It's worth noting that we shouldn't entirely leave out happiness. totesTheGoat made a really good point in that full-time job+part-time school sucks. While I haven't experienced this particular situation, I believe him, and I think you probably should, too. Weighing money vs. happiness is apples to oranges, but think about this as well: your happiness greatly affects burnout, quality of work, hours worked, etc. All these things have a financial impact that you should weigh. Also previously mentioned, going to school part-time denies you a number of opportunities that increase your happiness and/or financial expected value, e.g. law review, lots of the networking with other students, and more meaningful connections with professors.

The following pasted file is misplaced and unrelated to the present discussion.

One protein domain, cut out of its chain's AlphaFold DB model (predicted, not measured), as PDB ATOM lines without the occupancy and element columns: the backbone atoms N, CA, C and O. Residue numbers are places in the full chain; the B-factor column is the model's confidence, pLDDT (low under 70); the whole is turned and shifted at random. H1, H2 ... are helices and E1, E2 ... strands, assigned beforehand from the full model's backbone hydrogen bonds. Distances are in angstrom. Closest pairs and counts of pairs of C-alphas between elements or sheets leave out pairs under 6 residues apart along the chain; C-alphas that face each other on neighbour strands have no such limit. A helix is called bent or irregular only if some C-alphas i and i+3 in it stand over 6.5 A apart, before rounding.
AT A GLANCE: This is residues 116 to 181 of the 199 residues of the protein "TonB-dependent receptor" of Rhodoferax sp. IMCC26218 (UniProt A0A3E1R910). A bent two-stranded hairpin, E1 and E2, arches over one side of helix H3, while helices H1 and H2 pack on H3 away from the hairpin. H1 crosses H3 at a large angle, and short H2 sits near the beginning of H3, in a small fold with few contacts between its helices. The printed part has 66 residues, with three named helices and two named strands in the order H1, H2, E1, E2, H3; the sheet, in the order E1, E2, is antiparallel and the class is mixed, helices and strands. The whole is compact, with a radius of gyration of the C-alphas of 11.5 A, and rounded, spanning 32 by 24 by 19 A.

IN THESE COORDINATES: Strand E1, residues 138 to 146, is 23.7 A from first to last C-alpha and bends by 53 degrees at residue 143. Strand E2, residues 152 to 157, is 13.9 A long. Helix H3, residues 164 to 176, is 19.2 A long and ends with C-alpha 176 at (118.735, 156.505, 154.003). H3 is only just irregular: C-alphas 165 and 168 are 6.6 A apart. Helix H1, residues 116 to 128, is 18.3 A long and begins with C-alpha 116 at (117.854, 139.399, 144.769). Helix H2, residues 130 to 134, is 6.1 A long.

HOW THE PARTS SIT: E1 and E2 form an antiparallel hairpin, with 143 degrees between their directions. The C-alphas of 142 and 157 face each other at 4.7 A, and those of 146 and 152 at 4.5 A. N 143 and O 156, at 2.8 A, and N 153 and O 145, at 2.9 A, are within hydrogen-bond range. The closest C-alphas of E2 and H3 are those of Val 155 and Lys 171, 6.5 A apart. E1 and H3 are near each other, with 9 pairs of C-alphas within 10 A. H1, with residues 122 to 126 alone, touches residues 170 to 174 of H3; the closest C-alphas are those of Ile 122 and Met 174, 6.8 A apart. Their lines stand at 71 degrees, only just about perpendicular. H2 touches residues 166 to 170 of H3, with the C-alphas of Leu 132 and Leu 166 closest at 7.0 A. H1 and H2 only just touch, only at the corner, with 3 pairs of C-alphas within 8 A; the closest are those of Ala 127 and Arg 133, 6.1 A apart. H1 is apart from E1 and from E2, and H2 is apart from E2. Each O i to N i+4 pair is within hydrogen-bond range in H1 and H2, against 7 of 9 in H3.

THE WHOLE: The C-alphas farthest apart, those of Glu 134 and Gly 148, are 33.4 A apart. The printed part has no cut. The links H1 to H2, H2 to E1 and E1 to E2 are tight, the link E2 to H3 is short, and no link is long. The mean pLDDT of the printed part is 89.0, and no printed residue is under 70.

At the end of the day, you should go to a better law school if the difference between long-term cost of attendance, including total interest on loans and foregone pay from reduced hours, that you would incur from going to the better school is less than the amount you would make more from going to the better school, go to the better school. So if (COA better school-COA NYLS) < (extra earnings better school-extra earnings NYLS), go to better school. I happen to think that the job prospects out of NYLS are so poor, and there is a realistic chance your firm might renege, so that this is almost definitely true. However, this would depend on a lot of information that only you have, including financials.